When a person goes for an HIV screening, they will give a blood or saliva sample for analysis. There are three main types of HIV tests healthcare professionals use. These are nucleic acid tests (NATs), antigen/antibody tests, and antibody tests.

No test can detect HIV immediately after transmission.

If a person is worried about having contracted HIV and thinks this may have happened within 72 hours, they can request post-exposure prophylaxis (PEP). This medicine is very effective at preventing HIV as long as a person takes it within 3 days of exposure.

Keep reading to learn more about the different types of HIV screening tests, why it is important to get tested, and what to expect following testing.

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HIV screening is the process of checking for the presence of HIV in the blood or other bodily fluids, such as saliva.

The screening can take place in a variety of settings, including a doctor’s office, a sexual health clinic, a community outreach center, and at home.

If a person is using a rapid test at home or an outreach center, they should arrange a laboratory test to confirm the result. This means they will need to go to a doctor’s office or laboratory where a healthcare professional will draw blood from their arm.

If a person’s initial test was a laboratory test, a doctor will usually order a second screening.

If a person wants to screen for HIV at home, they can use rapid self-tests or mail-in self-tests. These usually produce results within 20–30 minutes.

Some at-home testing kits require a person to swab around the gums, whereas others require a small amount of blood from a finger prick.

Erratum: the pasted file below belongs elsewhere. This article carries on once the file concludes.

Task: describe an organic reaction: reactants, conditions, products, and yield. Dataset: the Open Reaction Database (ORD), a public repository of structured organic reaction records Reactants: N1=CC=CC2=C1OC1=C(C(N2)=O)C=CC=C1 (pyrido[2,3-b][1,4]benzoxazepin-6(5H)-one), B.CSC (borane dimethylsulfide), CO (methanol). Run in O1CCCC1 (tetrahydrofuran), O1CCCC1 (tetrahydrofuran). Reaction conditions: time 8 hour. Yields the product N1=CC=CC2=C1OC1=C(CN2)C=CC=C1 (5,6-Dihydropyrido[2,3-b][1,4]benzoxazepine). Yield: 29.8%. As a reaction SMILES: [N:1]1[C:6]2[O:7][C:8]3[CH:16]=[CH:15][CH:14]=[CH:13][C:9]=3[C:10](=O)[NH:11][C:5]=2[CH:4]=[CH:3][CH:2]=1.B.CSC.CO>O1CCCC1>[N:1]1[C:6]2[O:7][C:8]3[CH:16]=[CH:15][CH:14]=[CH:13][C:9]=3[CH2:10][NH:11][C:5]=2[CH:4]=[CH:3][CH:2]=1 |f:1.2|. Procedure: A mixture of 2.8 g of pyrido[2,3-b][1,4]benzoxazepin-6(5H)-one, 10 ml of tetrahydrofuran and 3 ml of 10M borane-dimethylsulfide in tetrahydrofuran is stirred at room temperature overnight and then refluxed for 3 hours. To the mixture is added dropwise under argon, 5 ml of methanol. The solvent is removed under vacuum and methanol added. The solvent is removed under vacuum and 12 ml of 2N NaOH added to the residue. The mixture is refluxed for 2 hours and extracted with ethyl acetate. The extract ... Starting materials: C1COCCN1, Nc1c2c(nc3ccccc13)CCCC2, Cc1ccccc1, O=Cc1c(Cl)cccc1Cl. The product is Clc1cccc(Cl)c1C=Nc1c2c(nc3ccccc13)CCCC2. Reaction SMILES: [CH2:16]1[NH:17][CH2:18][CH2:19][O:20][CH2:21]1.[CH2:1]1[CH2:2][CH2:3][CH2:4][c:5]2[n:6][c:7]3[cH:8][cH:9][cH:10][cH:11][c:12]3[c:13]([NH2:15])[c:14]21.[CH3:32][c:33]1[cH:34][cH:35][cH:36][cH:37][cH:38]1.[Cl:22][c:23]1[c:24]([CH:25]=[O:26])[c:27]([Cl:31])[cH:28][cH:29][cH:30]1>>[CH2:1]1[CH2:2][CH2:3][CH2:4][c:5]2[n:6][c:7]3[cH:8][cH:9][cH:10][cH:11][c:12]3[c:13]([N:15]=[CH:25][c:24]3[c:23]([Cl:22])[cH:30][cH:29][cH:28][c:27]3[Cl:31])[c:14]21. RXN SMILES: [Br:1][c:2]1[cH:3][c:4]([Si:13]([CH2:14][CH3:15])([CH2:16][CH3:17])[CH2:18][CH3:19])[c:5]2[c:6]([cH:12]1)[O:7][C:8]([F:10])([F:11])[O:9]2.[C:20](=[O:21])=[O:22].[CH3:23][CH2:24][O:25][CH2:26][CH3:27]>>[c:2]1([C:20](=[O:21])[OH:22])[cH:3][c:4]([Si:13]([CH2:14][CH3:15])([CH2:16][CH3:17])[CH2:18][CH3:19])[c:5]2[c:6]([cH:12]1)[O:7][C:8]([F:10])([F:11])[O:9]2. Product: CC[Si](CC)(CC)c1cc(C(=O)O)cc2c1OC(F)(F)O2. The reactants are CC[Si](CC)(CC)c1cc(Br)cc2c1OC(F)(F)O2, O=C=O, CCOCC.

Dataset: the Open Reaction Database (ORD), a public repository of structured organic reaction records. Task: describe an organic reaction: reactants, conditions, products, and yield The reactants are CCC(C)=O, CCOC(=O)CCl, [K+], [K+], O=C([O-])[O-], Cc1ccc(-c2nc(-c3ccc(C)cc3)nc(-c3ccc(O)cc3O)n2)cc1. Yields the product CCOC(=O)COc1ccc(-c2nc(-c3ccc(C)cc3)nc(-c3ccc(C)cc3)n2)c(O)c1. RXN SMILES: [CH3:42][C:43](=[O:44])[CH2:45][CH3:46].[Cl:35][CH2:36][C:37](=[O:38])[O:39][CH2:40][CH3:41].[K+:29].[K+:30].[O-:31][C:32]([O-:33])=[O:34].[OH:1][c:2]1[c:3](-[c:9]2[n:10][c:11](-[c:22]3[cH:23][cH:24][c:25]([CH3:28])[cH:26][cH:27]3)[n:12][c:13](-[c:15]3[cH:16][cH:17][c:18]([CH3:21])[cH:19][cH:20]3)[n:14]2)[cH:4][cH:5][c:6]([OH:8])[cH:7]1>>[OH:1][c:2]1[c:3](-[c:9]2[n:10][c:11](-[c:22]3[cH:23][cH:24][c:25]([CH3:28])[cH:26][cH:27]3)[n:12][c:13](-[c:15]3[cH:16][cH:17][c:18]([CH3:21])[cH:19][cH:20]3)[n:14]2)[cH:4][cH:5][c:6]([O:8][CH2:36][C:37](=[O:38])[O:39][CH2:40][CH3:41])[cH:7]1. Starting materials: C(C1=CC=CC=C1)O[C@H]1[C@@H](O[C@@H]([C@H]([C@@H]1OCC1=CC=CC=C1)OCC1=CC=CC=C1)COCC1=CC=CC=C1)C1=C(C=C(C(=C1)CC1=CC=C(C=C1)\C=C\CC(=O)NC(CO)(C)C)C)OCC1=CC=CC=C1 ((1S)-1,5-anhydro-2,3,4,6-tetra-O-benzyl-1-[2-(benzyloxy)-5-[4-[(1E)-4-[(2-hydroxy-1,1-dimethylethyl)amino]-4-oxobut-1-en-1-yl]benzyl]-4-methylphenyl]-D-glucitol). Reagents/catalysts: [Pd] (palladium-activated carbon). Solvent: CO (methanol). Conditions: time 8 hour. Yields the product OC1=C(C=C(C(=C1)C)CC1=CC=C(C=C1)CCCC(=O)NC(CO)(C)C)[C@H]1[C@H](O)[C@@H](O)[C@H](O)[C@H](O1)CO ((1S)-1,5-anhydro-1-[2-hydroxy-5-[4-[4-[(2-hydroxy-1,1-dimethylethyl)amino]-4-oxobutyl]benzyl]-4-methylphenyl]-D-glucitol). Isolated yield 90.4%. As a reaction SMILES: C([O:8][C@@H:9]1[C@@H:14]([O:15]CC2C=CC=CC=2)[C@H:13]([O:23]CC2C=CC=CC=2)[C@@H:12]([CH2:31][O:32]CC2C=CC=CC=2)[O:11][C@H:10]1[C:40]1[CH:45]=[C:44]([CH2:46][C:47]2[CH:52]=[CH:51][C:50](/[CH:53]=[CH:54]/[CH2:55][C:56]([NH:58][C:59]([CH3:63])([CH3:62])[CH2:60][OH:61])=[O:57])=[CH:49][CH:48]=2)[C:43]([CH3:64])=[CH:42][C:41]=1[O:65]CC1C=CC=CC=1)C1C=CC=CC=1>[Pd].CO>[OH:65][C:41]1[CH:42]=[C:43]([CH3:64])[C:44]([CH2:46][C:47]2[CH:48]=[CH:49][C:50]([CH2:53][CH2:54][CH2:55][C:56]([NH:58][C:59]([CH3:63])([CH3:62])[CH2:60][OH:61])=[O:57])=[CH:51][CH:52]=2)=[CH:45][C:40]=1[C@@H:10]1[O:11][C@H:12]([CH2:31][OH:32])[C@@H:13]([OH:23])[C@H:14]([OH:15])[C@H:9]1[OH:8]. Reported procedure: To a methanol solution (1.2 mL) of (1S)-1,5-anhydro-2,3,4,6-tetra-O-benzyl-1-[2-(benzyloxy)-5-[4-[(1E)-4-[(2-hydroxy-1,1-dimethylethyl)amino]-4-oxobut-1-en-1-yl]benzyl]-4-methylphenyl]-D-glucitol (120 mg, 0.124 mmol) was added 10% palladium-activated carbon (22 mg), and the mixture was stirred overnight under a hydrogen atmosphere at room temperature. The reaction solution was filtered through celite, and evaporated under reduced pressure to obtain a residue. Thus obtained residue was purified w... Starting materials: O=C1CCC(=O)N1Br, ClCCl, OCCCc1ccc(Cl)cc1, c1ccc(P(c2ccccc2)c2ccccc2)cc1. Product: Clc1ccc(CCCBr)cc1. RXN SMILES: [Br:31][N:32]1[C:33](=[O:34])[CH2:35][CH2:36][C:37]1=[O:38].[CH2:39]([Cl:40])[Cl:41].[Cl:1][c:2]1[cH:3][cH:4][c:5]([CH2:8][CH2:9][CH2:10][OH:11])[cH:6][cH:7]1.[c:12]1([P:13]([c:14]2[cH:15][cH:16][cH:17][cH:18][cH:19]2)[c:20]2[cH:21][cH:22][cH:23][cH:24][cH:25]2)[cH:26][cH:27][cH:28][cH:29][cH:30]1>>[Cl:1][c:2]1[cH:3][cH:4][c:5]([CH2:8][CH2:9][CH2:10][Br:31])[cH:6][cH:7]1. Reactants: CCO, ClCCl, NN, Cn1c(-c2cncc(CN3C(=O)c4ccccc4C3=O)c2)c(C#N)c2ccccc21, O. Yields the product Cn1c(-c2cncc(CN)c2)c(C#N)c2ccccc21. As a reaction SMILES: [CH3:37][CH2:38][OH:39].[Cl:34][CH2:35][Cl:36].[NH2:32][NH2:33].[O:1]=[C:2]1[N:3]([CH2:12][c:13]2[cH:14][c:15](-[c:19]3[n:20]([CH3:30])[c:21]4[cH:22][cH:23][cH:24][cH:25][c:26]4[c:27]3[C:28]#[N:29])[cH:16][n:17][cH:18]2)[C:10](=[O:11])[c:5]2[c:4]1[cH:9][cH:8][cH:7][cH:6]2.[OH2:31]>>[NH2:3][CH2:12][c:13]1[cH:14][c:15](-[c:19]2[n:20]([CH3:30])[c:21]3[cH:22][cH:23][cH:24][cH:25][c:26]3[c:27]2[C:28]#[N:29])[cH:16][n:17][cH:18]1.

If a person is using a finger prick kit at home, they will need to mail the blood sample for analysis. An oral fluid test kit produces the result on-site.

Learn more about home HIV test kits here.

A person should always follow up a rapid test with a laboratory test that draws blood from the arm, to double-check the initial result.


NATs are the fastest laboratory test available.

In addition to detecting the actual virus, they can also indicate the viral load, which is the amount of the virus present in a person’s blood.

This type of test is not routine and is expensive. Doctors will only request a NAT if a person has very recently come into contact with HIV and is presenting with early symptoms. A person cannot do this test at home.

Antigen/antibody test

Antigen/antibody tests detect both HIV antigens and the antibodies that the immune system produces in response to the virus.

The HIV antigen is p24 and circulates throughout the body before the immune system produces antibodies.

This type of test is common in the United States. A person can also get an antigen/antibody test as a rapid testing kit, where they only need to prick their finger for the blood sample.

However, rapid testing kits may take longer to detect HIV — from 18 to 90 days after exposure — compared with laboratory tests that use blood from the arm, which can take 18–45 days after exposure.